Just three years ago there were about 500,000 podcasts. Now, there are more than two million. We’ve all got the favourites we’ve been following for years, shows that manage to keep sounding fresh and interesting. But what about the podcasts that only hatched this year? There were dozens of newbies that were earbud-worthy – here’s a handful of the very best from 2021.
In Ireland’s remote West Cork, they simply refer to it as “the murder”. In 1996, the dead body of 39-year-old French TV producer Sophie Toscan du Plantier was found near her holiday home. The crime has never been solved. But many people think they know who did it – an attention-seeking journalist named Ian Bailey. He is certainly a strange and unsympathetic character and he has a history of abuse towards his partner, but was he the killer? Husband-and-wife team Jennifer Forde and Sam Bungey started digging for this podcast and what they found was a bungled police investigation, unreliable witnesses who kept changing their stories, and a cast of small-town characters so filled with contradictions, secrets, prejudices and hidden agendas that the series unfolds like a great crime fiction story. Originally only out on Audible, in 2021 West Cork became freely available and immediately earned comparisons with Serial as one of the great true crime podcasts.
The 1996 murder of French film producer Sophie Toscan du Plantier is the subject of the podcast West Cork.Credit:Netflix
Welcome To Your Fantasy
You know all about Chippendales, right? It’s just a kitsch but pretty harmless all-male strip revue filled with buff, oiled-up blokes, aimed at hen parties and girls’ nights out. Well, prepare to have your mind blown. As historian Natalia Petrzela discovered when she started investigating for her podcastWelcome To Your Fantasy, it’s a story filled with toxic rivalries, arson, hitmen, and ultimately murder. She focuses on the two founders of the company, the odd couple of Indian immigrant Steve Banerjee, a socially awkward stutterer, and Nick De Noia, a director who had won an Emmy for children’s TV show Unicorn Tales. Both men were desperately ambitious, and they turned Chippendales into a multi-million-dollar industry spanning multiple clubs, national tours, shopping mall appearances, calendars, a workout video and regular spots on daytime talk shows. But then jealousies and power plays took over, with deadly results. Petrzela also interviews former dancers, now men in their 50s and 60s, who turn out to be extremely conflicted about their past.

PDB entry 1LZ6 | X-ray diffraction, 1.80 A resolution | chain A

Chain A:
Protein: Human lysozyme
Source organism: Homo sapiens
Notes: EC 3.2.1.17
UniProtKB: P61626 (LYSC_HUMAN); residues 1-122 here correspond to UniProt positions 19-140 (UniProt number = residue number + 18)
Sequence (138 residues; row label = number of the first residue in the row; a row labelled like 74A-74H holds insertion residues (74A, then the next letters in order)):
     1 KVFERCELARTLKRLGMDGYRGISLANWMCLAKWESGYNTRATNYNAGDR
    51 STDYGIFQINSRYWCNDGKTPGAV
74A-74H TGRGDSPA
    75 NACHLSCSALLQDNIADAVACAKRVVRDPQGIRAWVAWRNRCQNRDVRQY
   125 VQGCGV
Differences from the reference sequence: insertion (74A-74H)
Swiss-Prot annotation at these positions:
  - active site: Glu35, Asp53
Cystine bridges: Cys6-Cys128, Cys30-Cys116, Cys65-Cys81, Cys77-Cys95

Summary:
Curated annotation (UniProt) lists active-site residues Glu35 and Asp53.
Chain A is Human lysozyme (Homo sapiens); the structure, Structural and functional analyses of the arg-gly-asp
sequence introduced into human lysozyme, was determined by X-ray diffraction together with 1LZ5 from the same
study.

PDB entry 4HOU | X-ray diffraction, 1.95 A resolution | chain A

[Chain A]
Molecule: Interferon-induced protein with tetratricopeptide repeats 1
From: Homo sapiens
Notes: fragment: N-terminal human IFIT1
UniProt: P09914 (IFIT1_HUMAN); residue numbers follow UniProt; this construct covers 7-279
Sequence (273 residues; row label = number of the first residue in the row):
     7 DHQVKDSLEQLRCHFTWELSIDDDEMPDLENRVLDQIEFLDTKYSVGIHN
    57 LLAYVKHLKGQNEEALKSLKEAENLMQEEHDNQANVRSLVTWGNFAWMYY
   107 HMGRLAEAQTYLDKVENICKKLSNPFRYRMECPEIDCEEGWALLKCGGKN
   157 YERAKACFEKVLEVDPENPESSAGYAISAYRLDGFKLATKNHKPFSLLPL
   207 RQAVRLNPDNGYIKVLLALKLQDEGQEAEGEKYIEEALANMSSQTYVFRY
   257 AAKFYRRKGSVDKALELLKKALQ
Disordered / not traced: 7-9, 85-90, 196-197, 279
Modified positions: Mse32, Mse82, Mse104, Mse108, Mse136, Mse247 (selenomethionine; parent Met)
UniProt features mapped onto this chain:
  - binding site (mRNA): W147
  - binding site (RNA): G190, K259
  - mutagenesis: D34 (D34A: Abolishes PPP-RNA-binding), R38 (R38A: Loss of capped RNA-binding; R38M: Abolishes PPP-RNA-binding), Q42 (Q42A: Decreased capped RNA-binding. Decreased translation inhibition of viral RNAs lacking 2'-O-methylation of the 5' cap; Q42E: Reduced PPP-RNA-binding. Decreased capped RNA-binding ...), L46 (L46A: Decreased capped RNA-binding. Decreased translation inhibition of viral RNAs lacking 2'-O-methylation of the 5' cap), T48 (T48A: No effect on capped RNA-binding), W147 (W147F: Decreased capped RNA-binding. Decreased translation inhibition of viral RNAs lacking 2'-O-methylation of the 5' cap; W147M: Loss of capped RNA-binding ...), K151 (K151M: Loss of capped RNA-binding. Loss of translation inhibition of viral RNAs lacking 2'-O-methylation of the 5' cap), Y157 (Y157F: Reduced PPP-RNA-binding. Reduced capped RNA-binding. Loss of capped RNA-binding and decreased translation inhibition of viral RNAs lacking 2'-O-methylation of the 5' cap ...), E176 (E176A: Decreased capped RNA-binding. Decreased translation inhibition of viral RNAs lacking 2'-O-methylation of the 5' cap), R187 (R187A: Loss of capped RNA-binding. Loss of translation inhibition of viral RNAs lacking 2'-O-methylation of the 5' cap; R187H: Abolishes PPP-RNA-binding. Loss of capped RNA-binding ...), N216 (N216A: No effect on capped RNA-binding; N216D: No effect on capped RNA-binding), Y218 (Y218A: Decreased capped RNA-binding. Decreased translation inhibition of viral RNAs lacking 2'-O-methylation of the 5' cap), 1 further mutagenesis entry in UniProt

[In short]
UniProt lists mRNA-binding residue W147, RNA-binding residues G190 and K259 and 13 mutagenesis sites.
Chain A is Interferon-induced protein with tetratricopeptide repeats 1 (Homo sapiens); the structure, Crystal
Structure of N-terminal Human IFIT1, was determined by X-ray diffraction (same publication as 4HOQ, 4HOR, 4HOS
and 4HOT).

The Chippendales, still going strong in 2014.Credit:Bryan Steffy/Getty
Anything For Selena
In the Latino world Selena Quintanilla was a God. Like Madonna, Beyonce and Cher, she didn’t need her surname. Selena was a superstar, turning the Tex-Mex style of music known as Tejano into a global phenomenon. So, when news started filtering out on March 31, 1995, that the 23-year-old had been fatally shot by the president of her fanclub, her fans went into mass mourning. One of them was Maria Garcia, who is now managing editor at radio station WBUR in Boston. On Anything For Selena she peels back the layers of who Selena was and what she represented. She devotes one episode to a notorious Howard Stern radio show where he mocked Selena and her fans. In another, she focuses on how Selena helped make Hispanic women proud of their body shape, especially when Jennifer Lopez scored the breakout role of her career in the Selena biopic.
Selena Quintanilla picked up a Grammy Award in 1994.Credit:Larry Busacca/Getty
Stay Away From Matthew MaGill
When podcaster Eric Mennel dug through the contents of a box owned by a dead man he’d never met, little did he know he would start questioning his family history. Matthew MaGill was a cranky, eccentric loner who told tall tales about his past. The more Mennel uncovered about him, the more bizarre the story became. For a start, Matthew MaGill turned out to be a pseudonym. His real name was Dorr Watkins, and he changed his identity because he was sure the FBI were after him following his involvement in importing stolen luxury cars to the US. He really was married to a famous actress, as he’d always maintained, and they lived in New York and owned a pet monkey. But the podcast takes an unexpected turn when Mennel visits MaGill’s brother and has a moment where he realises his own hopelessly fractured family has secrets that need confronting. What he discovers about those closest to him, and then how he confronts them and tries to make them heal, becomes the heart of the story.
Podcaster Eric Mennel.
Everyone knows what happened on September 11, 2001. But what about the day after? That’s what Dan Taberski set out to explore in 9/12. Each of the seven episodes looks at a person, or a group of people, whose lives were changed. There’s the cast of a reality TV series who were on a ship in the middle of the Timor Sea, with no access to the outside world, blissfully unaware of what had happened. There was the staff of satirical newspaper The Onion, which launched in New York the night before 9/11, then had to question how you could make jokes about the tragedy. And there are individual stories, like the Pakistani store owner in Brooklyn who sees many of his neighbours disappear, and the follower of the Grateful Dead who had spent the previous six months studying Islamic fundamentalism and deciding to adopt it in his life. Taberski, who had previously made a podcast about the Y2K bug, is adept at taking on world-changing events and finding the human stories within them.
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